You’ve finished your minilesson, and kids have fanned out to find a cozy place to write. You might be eager to jump into conferring or to pull a small group. You might have that subset of kids who immediately sit down and raise their hands for help. Time is precious, so you need to get moving, right?
True. And. . . what might happen if you challenged yourself to take a beat, to just step back and watch the transition? What might you learn about your writers in those moments between minilesson and work time?
As I launch a new workshop in the fall, I’m always wondering: How will I know when writers are IN? What will it look and sound like when we’ve moved from launching to launched, when I can be confident that writers are invested in our routines and engaged in the writing work?
In those moments between minilesson and work time—this is where I’m gathering the data to begin answering that question. I’ve realized that when I’m not in such a rush to begin conferring, there is much to notice in those transitional minutes as work time begins:
- Which kids talk first?
- Which kids seek solitude?
- Which kids enter into writing by reading?
- Which kids look excited to get started?
- Which kids look less excited to get started?
- Which kids sit and think before picking up their pencil (or crayon)?
- Which kids draw before they write?
- Which kids write before they draw?
- Which kids take a long time locating and/or taking out their supplies for workshop?
- Does the condition (or location) of writing supplies reveal anything important about the writer (or the writer’s feelings about writing)?
- Which kids reread what they have already written before diving back in on a new day?
- Do words on the page come in a rush or in drips with long pauses in between? Are the pauses in between complete thoughts or in the middle of thoughts (or words)?
- Do kids stop and look up/look down/look around while writing?
- Which kids reference anchor charts? Mentor texts? Writer’s notebook? Previous work?
- Which kids are constantly on the move?
- Who seeks attention? Who avoids it?
- Which writers are careful and measured with words on the page, and which write without that internal editor turned on?
- Which kids write demonstrate fluent letter formation (or fluent keyboarding), and which students struggle to physically get words on the page?
- Which writers watch other writers (or listen in on their conversations)?
- Who sustains interest in one project over multiple days, who jumps around between projects, and who starts something new every day?
- Which writers finish projects and which writers tend to abandon project after project?
- Which writers are quick to share their writing (or ideas for writing), and who keeps their writing close?
- So many more possibilities. . .
When I take the time to watch and notice, it gives me material for better questions when I confer with writers. “So I’ve noticed that you tend to. . . Can you tell me about how it helps you as a writer to. . . ?” It’s important to me that kids know I am interested in (and value) their individual writing processes, especially as I am first getting to know them. Celebrating what’s working in terms of process—or what’s changing in a way that’s working/not yet working—is just as important as celebrating growth in skills.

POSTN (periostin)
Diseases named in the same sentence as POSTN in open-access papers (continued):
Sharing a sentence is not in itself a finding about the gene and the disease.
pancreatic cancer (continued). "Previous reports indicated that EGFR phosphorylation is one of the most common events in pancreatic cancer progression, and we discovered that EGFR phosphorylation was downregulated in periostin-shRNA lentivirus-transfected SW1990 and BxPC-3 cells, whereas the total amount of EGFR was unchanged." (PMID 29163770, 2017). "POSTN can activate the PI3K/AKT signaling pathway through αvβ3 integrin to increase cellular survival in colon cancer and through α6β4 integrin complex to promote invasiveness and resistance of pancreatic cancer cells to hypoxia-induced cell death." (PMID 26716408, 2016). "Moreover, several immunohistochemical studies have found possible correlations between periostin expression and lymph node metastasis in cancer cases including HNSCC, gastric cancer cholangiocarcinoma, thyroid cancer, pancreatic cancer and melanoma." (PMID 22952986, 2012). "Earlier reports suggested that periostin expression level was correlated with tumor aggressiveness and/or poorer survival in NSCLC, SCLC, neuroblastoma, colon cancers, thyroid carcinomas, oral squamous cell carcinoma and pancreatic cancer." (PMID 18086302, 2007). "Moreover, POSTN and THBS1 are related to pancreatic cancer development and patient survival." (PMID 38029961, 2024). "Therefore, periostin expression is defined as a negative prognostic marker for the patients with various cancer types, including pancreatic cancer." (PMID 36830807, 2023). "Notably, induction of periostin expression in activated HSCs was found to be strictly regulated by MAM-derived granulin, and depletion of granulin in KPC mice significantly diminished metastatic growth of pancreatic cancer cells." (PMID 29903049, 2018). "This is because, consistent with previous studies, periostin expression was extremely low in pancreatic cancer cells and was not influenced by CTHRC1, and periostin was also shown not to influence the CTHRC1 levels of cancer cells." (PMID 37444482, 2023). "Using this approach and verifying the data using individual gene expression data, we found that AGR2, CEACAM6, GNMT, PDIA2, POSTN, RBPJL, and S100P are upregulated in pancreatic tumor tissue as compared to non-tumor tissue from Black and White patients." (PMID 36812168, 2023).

I love to mine these noticings for strategies that writers can teach each other (hello, future minilesson or closure share). As we’re launching the workshop, I remind myself that we’re not ever starting from scratch—even if it is our first time writing together in this community. So many minilessons at the beginning of the year in workshop are around process—the how of it all. And the how-master does not need to be an adult writer in the workshop.
It’s powerful for kids to hear how their peers get themselves started and get themselves un-stuck. Highlighting and sharing expertise communicates that we are fellow writers in a community of writers where we are all learners together. As we build community, it creates safety to talk transparently about the affective side of writing—including how feelings/agency/ownership grow and change over time.
In those quick moments between minilesson and work time, as writers are settling in (or not), I pay attention to what is—the current reality. I seek leverage points to both know writers better and to support writers in continuing to grow. Over time, I notice as more and more writers find the processes and strategies that work for them.
When I think about the signposts that signal we’ve shifted from launching to launched, it’s not about the day when everyone suddenly begins writing immediately after being released to work time—because that’s not how it looks for writers in the real world. Writing is messy and individual and looks different for everyone. But making a point of observing those transitional minutes does build in space for me to recognize when it’s beginning to come together, when the workshop is gelling and writers are finding their way. It’s subtle, but being mindful of what writers are doing (and not doing) in those transitional minutes creates opportunities to recognize (and celebrate) the shift.
And my tip for that subset of kids who immediately sit down and raise their hands at the beginning of work time. . . That is a habit I am intentional about discouraging ASAP. I want writers to know I have every confidence that they can get themselves started without me. Taking that beat to stand back and observe means that I can’t head right over to solve whatever problem it is that they don’t (yet) believe they can solve on their own. “Go ahead and get yourself started,” I’ll say, “and I’ll be happy to check in with you in a bit, once you’re engaged in your writing.”
Reader, writer, and instructional coach. Always thinking. Collaborating to innovate the learning experience for students and educators.